If, on the other hand, there is** no** interaction, then you can talk about the effects of noise and caffeine separately. You do not have to qualify your statements about the effects of noise by saying things like "However, the effect of noise is qualified by a noise by caffeine interaction. The effect of noise is different in the no caffeine condition than in the caffeine condition."

To appreciate the difference between main effects and interactions, consider the hypothetical data from the experiment below:

Experiment A

No Caffeine | Caffeine | |
---|---|---|

No Noise | 2 | 4 |

Noise | 5 | 7 |

In this experiment, noise has an effect: The noise groups score 3 points higher, on average, than the no-noise groups. Caffeine also has an effect: The caffeine groups score, on average, 2 points higher than the no-caffeine groups. However, there is no interaction because the combination of caffeine and noise produces the same effect as we would expect from their individual effects. For example, knowing that the caffeine effect is, on the average 2, how would you complete the table below? (Don't look at the Experiment A table until you are finished.)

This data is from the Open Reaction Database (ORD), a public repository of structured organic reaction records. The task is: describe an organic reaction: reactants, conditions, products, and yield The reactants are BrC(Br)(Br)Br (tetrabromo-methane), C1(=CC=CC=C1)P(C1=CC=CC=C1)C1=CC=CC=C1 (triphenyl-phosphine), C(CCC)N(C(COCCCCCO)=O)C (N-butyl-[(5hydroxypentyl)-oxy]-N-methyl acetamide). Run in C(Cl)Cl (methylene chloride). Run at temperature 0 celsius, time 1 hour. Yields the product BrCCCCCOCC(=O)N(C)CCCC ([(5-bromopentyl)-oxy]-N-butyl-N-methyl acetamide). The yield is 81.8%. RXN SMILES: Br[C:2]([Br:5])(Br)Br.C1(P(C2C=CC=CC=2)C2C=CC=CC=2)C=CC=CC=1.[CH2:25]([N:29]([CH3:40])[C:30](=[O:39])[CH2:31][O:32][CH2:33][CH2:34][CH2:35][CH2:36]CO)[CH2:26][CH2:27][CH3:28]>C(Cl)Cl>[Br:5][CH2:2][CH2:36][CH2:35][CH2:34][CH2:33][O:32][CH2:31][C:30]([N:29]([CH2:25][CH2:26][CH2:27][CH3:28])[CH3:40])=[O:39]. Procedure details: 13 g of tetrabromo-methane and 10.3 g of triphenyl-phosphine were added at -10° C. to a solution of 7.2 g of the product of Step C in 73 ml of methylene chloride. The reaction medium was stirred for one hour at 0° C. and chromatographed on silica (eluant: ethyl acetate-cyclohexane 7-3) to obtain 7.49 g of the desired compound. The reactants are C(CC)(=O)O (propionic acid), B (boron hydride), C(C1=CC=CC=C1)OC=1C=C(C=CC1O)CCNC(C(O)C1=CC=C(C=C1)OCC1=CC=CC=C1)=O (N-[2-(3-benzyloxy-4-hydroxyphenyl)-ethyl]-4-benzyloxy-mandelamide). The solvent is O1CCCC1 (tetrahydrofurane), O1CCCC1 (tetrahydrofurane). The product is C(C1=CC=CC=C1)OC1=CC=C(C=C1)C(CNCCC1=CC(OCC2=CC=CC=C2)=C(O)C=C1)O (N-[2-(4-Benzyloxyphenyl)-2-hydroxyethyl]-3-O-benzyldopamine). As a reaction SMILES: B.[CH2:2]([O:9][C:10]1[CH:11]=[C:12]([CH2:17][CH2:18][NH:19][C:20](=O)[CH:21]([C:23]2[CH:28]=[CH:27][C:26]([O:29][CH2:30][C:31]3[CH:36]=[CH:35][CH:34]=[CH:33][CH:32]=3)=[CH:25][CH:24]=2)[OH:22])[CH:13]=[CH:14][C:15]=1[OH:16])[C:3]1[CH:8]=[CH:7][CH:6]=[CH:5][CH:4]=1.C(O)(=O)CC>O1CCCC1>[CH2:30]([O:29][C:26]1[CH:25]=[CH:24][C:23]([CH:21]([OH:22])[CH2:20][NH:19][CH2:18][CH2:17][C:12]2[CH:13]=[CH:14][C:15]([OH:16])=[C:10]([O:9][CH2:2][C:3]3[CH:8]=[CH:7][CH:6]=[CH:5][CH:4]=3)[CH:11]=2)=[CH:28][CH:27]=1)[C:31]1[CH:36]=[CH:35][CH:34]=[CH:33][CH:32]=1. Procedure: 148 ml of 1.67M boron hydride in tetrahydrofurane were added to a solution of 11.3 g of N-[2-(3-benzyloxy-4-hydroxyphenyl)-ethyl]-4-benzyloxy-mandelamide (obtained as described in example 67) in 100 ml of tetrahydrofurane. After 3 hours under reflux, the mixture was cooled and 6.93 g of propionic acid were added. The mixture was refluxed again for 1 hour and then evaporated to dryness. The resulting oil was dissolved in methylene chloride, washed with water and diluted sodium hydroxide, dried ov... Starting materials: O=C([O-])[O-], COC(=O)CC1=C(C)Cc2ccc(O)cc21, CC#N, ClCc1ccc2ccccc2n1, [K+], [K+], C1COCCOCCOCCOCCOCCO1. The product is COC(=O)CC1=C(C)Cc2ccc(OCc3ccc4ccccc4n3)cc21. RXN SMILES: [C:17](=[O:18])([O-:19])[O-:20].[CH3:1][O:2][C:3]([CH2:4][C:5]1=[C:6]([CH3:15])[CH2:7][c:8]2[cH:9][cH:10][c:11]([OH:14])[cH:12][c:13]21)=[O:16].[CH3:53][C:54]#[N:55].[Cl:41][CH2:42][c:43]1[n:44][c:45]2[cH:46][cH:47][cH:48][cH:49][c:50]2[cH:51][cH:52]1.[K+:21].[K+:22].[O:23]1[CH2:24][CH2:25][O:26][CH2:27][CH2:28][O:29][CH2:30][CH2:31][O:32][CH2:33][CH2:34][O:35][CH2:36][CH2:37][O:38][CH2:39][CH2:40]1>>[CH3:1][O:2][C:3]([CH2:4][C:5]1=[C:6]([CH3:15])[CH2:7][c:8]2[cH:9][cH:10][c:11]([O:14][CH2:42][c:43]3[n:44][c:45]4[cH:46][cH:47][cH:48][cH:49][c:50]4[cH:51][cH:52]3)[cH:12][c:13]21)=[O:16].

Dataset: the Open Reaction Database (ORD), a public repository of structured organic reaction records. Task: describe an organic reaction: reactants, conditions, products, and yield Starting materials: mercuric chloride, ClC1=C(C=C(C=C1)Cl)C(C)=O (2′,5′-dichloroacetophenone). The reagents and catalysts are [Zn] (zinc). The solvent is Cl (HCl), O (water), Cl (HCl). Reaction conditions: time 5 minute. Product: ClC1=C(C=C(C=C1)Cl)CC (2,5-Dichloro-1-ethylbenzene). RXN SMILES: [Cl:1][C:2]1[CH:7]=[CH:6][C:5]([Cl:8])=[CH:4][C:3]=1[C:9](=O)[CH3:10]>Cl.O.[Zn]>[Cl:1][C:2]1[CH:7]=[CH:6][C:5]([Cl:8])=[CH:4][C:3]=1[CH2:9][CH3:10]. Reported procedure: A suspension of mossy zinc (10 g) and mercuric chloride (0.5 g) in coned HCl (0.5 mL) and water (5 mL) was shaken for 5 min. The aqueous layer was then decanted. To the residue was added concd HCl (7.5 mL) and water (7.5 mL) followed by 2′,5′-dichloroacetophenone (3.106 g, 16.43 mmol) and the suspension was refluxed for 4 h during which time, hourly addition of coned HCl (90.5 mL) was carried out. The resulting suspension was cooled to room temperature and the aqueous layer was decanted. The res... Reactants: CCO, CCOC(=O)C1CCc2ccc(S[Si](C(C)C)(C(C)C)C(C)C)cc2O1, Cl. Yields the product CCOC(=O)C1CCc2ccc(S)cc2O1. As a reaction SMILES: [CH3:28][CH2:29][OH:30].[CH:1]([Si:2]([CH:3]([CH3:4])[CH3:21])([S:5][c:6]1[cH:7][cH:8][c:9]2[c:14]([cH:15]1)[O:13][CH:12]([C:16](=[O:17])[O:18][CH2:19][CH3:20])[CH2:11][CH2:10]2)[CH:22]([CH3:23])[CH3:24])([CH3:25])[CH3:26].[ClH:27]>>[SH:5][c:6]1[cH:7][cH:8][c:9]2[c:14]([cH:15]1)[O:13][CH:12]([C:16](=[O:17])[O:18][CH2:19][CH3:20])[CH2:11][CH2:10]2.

No Caffeine | Caffeine | |
---|---|---|

No Noise | 2 | |

Noise | 5 |

Similarly, knowing that the noise effect is 3, on the average, how would you complete the table below? (don't look at the other tables until you are finished.)

No Caffeine | Caffeine | |
---|---|---|

No Noise | 2 | 4 |

Noise |

So, for Experiment A, the average effects of your variables tells the whole
story.

Contrast that with Experiment B, where, as before, the average effect of caffeine
is 2 and the average effect of noise is 3, but, this time, there is an interaction.

No Caffeine | Caffeine | |
---|---|---|

No Noise | 2 | 3 |

Noise | 4 | 7 |

Because there is an interaction in Experiment B, the average effects don't tell the whole story. As you can see, caffeine has more of an effect in the noise groups (7-4 =3) than it does for the no-noise groups (3-2 =1). So, if you tried to predict caffeine's effects knowing only its average effect, you would make mistakes. For example, you would probably fill in this table as you did before

No Caffeine | Caffeine | |
---|---|---|